Old-fashioned tailoring doesn’t apply for Crisp Clothing’s advanced apparel concept.
On Wednesday, the bespoke brand launched a Kickstarter campaign for its Perfect Fitting Custom Shirt, a highly-personalized garment created with 3-D body measurement technology.
Unlike traditional shirting purveyors, Crisp Clothing enables consumers to take part in the apparel production process with customization. On its website, consumers can create their own shirt at an affordable price, choosing from more than 1,000 different combinations of fabrics, shirt styles and garment details.
The first step for consumers is to select a fabric, then they can customize preferences for the collar, cuff, sleeve, pocket. Crisp Clothing’s shirts are made with 100 percent Egyptian Giza cotton at its family-owned factory in Mumbai, where the company handles all production in-house to maintain quality. Each shirt is constructed with 16 stitches per inch, to ensure fabric strength and minimize tears throughout the garment’s life cycle.
Once consumers pick their fabric and shirt details, they may create a size profile on the company’s website, where a 3-D measurement machine learning algorithm will calculate their size in less than a minute. Crisp Clothing teamed up with BodyLabs, a New York-based AI company, to create this technology, which calculates measurements based on weight and height to create a seamless fitting process for consumers, without the help of a measuring tape or sales associate.
After the consumer creates their own shirt and size profile, they can place their order and Crisp Clothing will send the personalized garment within two weeks.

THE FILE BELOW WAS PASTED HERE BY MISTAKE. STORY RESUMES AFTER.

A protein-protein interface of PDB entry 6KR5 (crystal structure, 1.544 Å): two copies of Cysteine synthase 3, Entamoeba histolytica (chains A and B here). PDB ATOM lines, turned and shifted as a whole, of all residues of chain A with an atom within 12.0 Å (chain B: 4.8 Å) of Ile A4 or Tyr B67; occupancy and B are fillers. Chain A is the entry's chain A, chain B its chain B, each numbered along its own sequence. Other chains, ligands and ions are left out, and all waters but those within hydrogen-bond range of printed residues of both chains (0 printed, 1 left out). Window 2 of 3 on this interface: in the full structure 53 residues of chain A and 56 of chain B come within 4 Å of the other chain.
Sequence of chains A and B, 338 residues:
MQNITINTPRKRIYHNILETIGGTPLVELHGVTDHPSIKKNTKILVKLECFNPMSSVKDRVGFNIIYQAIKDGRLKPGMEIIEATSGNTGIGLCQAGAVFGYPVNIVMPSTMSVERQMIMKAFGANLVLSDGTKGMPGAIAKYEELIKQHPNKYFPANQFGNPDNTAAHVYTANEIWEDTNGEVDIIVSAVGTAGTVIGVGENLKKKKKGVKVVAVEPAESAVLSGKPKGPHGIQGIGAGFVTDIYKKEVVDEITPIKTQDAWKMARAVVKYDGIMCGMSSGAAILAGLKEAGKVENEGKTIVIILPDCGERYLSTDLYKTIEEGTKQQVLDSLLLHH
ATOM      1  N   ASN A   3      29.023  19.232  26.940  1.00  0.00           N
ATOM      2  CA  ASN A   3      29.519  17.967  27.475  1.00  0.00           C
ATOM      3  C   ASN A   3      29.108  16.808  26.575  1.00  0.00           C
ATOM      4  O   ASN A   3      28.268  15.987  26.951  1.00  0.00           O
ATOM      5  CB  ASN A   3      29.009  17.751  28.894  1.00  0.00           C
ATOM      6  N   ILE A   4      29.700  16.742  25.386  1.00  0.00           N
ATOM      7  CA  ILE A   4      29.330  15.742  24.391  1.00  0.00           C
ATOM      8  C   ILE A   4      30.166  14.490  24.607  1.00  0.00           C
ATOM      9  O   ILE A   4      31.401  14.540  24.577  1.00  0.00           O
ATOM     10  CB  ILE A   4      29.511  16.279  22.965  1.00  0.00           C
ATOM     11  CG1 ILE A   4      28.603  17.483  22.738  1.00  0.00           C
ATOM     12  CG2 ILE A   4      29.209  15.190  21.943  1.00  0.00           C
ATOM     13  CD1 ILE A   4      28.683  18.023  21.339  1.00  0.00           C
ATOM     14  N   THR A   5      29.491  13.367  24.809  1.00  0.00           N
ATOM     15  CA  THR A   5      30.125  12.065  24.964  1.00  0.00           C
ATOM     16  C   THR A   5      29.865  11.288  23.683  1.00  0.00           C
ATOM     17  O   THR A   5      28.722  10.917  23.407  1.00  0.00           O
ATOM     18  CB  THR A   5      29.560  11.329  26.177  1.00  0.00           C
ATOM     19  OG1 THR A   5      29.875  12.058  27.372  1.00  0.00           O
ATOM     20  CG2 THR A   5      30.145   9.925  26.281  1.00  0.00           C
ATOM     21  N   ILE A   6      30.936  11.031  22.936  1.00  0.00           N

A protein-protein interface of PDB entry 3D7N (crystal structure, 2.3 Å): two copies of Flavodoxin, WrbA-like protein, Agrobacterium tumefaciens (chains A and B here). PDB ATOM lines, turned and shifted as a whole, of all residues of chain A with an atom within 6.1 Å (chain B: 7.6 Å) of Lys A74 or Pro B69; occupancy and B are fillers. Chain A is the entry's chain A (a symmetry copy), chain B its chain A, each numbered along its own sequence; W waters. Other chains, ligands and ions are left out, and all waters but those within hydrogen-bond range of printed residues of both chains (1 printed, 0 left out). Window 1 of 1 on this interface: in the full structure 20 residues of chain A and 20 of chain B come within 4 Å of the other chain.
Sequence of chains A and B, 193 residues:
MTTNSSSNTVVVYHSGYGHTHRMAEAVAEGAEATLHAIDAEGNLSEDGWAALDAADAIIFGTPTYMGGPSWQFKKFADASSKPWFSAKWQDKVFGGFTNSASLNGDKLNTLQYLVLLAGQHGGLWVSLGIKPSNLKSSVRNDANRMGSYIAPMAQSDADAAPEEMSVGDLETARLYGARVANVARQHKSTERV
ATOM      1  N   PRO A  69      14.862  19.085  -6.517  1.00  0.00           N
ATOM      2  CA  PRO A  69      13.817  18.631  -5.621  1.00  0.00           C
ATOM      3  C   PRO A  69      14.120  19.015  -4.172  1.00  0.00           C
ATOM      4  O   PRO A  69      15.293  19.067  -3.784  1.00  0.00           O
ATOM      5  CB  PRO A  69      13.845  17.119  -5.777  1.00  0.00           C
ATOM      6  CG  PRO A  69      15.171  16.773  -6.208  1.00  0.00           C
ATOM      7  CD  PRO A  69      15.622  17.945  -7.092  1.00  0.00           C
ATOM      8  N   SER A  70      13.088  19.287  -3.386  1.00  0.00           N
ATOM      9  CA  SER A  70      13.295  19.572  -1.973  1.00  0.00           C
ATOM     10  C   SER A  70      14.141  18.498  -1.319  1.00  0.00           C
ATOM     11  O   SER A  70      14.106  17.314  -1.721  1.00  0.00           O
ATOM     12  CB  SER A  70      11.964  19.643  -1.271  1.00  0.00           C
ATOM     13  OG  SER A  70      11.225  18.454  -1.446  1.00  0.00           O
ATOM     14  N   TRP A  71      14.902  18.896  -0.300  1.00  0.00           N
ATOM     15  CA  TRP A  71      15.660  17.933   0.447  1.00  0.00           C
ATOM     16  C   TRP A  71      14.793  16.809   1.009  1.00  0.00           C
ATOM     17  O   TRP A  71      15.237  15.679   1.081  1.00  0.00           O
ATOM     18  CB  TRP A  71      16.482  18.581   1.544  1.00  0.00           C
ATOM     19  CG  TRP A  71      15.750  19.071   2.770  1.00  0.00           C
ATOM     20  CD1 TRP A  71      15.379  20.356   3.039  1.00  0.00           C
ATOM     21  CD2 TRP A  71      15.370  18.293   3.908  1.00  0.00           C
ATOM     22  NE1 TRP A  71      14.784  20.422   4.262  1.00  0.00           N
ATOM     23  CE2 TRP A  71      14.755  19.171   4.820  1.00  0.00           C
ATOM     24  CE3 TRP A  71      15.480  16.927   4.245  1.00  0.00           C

“Made to measure doesn’t necessarily mean expensive—By owning our own factories and being online only, we are able to eliminate the overheads & expenses associated with brick-and-mortar stores and pass on those saving to our customers,” the company’s mission statement says. “Our goal is to make made to measure shirts accessible to everyone.”
Crisp Clothing isn’t the only one furthering this foray into apparel customization for men’s wear, and in the last few years, demand for customization has ramped up as consumers look for more of say in the garment production process.
Other innovative players, including Indochino and Ministry of Supply, have also debuted their take on customizable clothing in response to that uptick in demand. Ministry of Supply currently creates 3-D print-knit performance garments at its Boston store, where consumers can have their one-of-a-kind apparel item printed in a matter of hours (though it takes upward of a week to finish that garment), while Indochino allows consumers to make their own shirts with its personalized apparel service.